A coalition of San Francisco organizations rallied outside the District Attorney’s Office today to criticize the DA for her decision not to prosecute the Walgreens security guard who shot and killed Banko Brown, a 24-year-old Black trans man.
The 60 people assembled Wednesday morning repeated what has now become a common refrain: The security guard, Michael Earl-Wayne Anthony, was not acting in self-defense when he shot Brown, as District Attorney Brooke Jenkins has said.
“If there was a crime that was committed in terms of stealing — that is if — there was a greater crime, which was murder,” Honey Mahogany, the first Black trans chair of the local Democratic Party, told the crowd.
Jenkins accompanied the video release with an investigation laying out why she was not pursuing charges against the guard, saying she could not prove beyond a reasonable doubt that Anthony had not acted in self-defense.
This morning, Brown’s supporters made their stance clear: Security camera footage released in the DA’s report shows no such proof of self-defense.
“Banko Brown was not a danger to anyone,” said Kevin Ortiz, from the Latinx Democratic Club, one of about nine organizations present at the 10 a.m. rally at 350 Rhode Island St., alongside groups like SF Black Wallstreet, the local chapter of the NAACP, the Harvey Milk LGBTQ Democratic Club and the Rose Pak Democratic Club.
“[He was] retreating, after being assaulted for $15 worth of candy. The real danger is behind us,” said Ortiz, pointing back toward the DA’s office. “Brooke Jenkins needs to do her job — she must be held accountable for the families she’s failed. And that starts with Banko Brown.”
Mahogany pointed out that Jenkins is continuing to prosecute the case of Garrett Allen Doty, a homeless man who allegedly beat ex-fire commissioner Don Carmignani — despite Doty’s claim that he was acting in self-defense after purportedly being bear-sprayed by Carmignani.
So why, asked Mahogany, is that case different from that of Banko Brown? “We need the law to be applied equally and equitably here in San Francisco.”
Barbara Brown, Banko’s stepmother, confirmed after the press conference that she and Brown’s father, Terry Brown, will be scheduling a follow-up meeting with the DA. On Thursday, the family will hold a press conference with their attorney, John Burris, who said he will be filing a wrongful death lawsuit against Walgreens, against the security firm that employed Anthony, and against Anthony himself.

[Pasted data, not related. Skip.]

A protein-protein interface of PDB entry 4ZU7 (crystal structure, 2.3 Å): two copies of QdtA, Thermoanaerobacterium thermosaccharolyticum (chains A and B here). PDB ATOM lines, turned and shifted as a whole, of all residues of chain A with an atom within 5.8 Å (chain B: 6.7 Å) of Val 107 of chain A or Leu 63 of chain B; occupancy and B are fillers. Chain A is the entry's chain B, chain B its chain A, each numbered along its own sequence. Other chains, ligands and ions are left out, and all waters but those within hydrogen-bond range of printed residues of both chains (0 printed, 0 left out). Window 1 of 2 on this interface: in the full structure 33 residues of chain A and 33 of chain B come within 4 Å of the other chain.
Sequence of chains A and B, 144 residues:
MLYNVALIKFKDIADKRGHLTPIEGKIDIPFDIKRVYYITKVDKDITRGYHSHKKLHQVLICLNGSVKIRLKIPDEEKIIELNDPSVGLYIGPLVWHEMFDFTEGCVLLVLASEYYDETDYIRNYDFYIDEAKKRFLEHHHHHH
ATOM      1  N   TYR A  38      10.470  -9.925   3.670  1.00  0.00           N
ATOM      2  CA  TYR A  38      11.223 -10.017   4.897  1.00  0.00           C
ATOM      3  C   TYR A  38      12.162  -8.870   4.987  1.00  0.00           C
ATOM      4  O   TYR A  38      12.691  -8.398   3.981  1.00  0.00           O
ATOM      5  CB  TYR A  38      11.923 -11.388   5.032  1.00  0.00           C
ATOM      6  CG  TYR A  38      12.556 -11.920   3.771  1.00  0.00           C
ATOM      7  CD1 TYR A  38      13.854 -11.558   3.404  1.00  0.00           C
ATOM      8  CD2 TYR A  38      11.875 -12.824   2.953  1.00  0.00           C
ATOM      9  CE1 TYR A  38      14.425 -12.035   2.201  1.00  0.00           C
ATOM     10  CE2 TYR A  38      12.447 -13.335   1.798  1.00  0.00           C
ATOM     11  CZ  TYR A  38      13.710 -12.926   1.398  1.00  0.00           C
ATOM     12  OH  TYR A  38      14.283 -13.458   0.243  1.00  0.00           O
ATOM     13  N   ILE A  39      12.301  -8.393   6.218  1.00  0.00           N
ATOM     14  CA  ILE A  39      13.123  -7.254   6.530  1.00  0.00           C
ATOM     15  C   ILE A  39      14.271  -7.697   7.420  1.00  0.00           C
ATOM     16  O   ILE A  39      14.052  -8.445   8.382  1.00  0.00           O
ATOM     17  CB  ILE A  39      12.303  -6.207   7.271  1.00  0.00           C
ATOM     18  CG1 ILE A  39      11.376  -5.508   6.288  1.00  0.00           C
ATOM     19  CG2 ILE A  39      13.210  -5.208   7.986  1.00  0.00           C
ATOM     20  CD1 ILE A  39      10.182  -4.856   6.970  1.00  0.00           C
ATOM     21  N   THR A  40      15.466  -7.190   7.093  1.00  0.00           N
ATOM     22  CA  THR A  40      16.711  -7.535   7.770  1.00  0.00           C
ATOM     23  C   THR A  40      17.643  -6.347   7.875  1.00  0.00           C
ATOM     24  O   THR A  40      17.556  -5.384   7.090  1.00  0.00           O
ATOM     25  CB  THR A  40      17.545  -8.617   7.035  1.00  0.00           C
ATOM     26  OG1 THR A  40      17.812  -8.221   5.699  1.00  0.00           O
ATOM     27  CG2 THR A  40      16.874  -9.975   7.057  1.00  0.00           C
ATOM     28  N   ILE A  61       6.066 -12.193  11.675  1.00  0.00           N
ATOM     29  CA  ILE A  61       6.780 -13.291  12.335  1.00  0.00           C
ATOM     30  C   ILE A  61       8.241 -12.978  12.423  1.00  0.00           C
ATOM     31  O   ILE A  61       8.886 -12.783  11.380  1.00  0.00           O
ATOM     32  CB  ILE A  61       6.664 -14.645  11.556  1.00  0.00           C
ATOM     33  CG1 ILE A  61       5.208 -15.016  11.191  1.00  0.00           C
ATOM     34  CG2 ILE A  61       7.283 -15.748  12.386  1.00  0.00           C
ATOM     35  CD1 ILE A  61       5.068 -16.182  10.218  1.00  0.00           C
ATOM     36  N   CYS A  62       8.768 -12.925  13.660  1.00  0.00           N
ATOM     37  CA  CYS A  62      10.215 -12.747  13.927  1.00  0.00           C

“It enrages me that the burden of proving this crime is falling on the shoulders of the Black community in San Francisco, and the family of Banko Brown,” said Tinisch Hollins of SF Black Wallstreet. “This is what happens every time a Black life is lost in San Francisco — we are left in a public debate about whether or not this person’s life is worthy of justice.”
Other speakers at the rally emphasized systemic issues, such as the fact that the encounter pitted two Black men against each other, both of whom struggled with homelessness in a confrontation sparked by $14.64 worth of Walgreens snacks.
Anthony told police investigators that, just before the shooting, his employer, Kingdom Group Protective Services, had explicitly instructed guards to confront alleged shoplifters and take a “hands on” approach.
That, Hollins said, was the result of “an environment where the retailer, Walgreens, has flooded our media with stories about the impact of retail theft on an establishment that is protected by insurance.”
“Misinformation and fearmongering about the rate of crime — we know too many of our people and seniors are being hurt. But that fearmongering has led to society to view people who are houseless, and specifically Black people, a certain way,” she added.
Behind the press conference loomed the DA’s office, from which nobody came or went. Though the only city representative present appeared to be District 5 Supervisor Dean Preston, organizers emphasized renewed solidarity among the Black and LGBT communities in the aftermath of the shooting.
“We need to unite the Black community of San Francisco,” said Geoffrea Morris, a local Black activist who helped organize the press conference. “I saw my LGBT brothers and sisters out there, fighting the fight without all of us. And it needed to be a whole Black community: Black clergy, Black LGBT, Black leaders. We need to come together, because a harm to any of us is a harm to all of us.”